Panasonic Cuts Earnings Outlook

Posted by: Kenji Hall on November 27, 2008

With the world’s financial markets still in crisis and analysts forecasting a grim holiday season for tech makers, this is hardly the time to be talking about growth targets. But Panasonic’s top finance executive, Makoto Uenoyama, said on Nov. 27 that the Japanese tech conglomerate would try to live up to its promises for 2010. It didn’t seem to matter that those promises were made more than a year and a half ago before the U.S. subprime mortgage market collapsed and the banking sector’s troubles emerged. “We are doing everything we can to meet or get close to our three-year profit targets and our goal of 10% return on equity,” Uenoyama told journalists and financial analysts in Tokyo, via a live telecast.

This year will be painful, though. Uenoyama warned that the Osaka-based company’s previous earnings predictions for this year would be impossible to attain. Panasonic lowered its net earnings forecast by 90% for the fiscal year March 2009 through and announced $1.4 billion in restructuring measures to counter an expected drop in sales of flat-panel TVs and digital cameras.

The company now predicts a mere 30 billion yen ($315 million) in annual net profits, not the 310 billion yen ($3.26 billion) it had forecast previously. That figure is a fraction of the 282 billion yen that Panasonic raked in last year. Operatng profit is also expected to take a hit this year, coming in at 340 billion yen ($3.58 billion), instead of the 560 billion yen ($5.89 billion) it had previously forecast, and the outlook for sales was lowered by 7.6% to 8.5 trillion yen ($89.5 billion). In recent weeks, Sharp and Sony also lowered their earnings forecasts for this year.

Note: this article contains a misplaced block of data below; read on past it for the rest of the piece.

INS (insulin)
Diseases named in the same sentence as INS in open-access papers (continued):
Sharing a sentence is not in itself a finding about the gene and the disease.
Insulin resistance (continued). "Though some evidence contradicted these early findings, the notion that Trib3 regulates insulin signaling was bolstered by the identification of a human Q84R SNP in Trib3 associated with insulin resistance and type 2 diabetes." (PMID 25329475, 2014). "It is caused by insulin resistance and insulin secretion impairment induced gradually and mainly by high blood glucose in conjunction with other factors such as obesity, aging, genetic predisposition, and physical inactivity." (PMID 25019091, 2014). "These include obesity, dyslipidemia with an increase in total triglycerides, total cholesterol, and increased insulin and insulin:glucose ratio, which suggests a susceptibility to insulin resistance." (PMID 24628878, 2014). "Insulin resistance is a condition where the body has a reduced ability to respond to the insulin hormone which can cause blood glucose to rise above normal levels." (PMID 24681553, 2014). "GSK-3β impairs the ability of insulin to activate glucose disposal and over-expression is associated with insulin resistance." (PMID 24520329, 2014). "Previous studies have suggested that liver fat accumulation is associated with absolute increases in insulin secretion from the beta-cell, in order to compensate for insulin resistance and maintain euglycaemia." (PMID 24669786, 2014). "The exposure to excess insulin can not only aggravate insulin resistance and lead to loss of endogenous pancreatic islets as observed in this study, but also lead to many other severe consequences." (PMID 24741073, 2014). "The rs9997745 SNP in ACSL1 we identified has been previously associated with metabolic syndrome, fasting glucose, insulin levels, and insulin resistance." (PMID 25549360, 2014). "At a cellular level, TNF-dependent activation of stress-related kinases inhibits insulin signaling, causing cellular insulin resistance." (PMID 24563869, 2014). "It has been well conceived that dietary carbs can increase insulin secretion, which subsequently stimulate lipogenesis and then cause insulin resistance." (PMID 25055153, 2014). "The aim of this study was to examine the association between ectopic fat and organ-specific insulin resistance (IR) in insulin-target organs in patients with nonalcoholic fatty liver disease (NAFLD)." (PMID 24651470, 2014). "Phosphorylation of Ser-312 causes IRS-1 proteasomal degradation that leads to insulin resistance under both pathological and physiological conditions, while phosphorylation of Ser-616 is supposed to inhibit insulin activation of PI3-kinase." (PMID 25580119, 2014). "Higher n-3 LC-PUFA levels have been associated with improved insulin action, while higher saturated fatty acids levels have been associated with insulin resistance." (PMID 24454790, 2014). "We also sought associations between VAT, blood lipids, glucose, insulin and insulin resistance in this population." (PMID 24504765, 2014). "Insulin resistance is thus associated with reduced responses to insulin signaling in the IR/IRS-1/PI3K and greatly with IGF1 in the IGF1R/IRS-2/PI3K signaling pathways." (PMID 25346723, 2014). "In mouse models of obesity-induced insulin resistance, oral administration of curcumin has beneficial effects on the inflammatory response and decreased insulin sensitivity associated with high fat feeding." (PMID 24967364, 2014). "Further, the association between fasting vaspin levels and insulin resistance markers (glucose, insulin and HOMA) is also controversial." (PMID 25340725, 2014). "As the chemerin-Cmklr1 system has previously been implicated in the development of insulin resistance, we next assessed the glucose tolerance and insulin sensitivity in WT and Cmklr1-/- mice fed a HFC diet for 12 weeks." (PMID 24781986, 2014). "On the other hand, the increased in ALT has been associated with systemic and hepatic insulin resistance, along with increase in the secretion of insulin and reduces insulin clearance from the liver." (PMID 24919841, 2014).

Panasonic blamed its problems on stock market losses, the global recession and the yen’s strength. Uenoyama also said that Panasonic thinks that prices of its TVs will have to be cut by as much as 30% this year—and even that might not help the company reach this fiscal year’s target of selling 11 million flat-panel TVs.

And yet Uenoyama tried to assure investors that Panasonic’s top brass hadn’t given up looking for ways to cut costs and close down unprofitable businesses. He said the company was in the process of reviewing how to shift the workload of its global factories so that the facilities that it’s relying on the most efficient facilities. And he touched on hopes that restructuring would help the company get through the hard times.

There was another question mark: Panasonic’s bid for rival tech company Sanyo Electric. Its offer to pay Sanyo’s three biggest investors--Goldman Sachs, Daiwa SMBC and Sumitomo Mitsui Banking Group--120 yen per share would leave it with $7.8 billion less cash. Nomura Securities analyst Eiichi Katayama asked Panasonic’s Uenoyama for some idea about how and how soon the company expected to recoup that kind of an investment. It was a reasonable question, especially considering that two of Sanyo’s three key investors have rejected Panasonic's offer as too low, raising the possibility of a deal sweetener. But Uenoyama declined to comment, citing the ongoing negotiations.

Panasonic fell 4.7 percent to close at 1,284 yen on the Tokyo Stock Exchange, before the announcement on the forecast. The benchmark Nikkei 225 Stock Average gained 2 percent.

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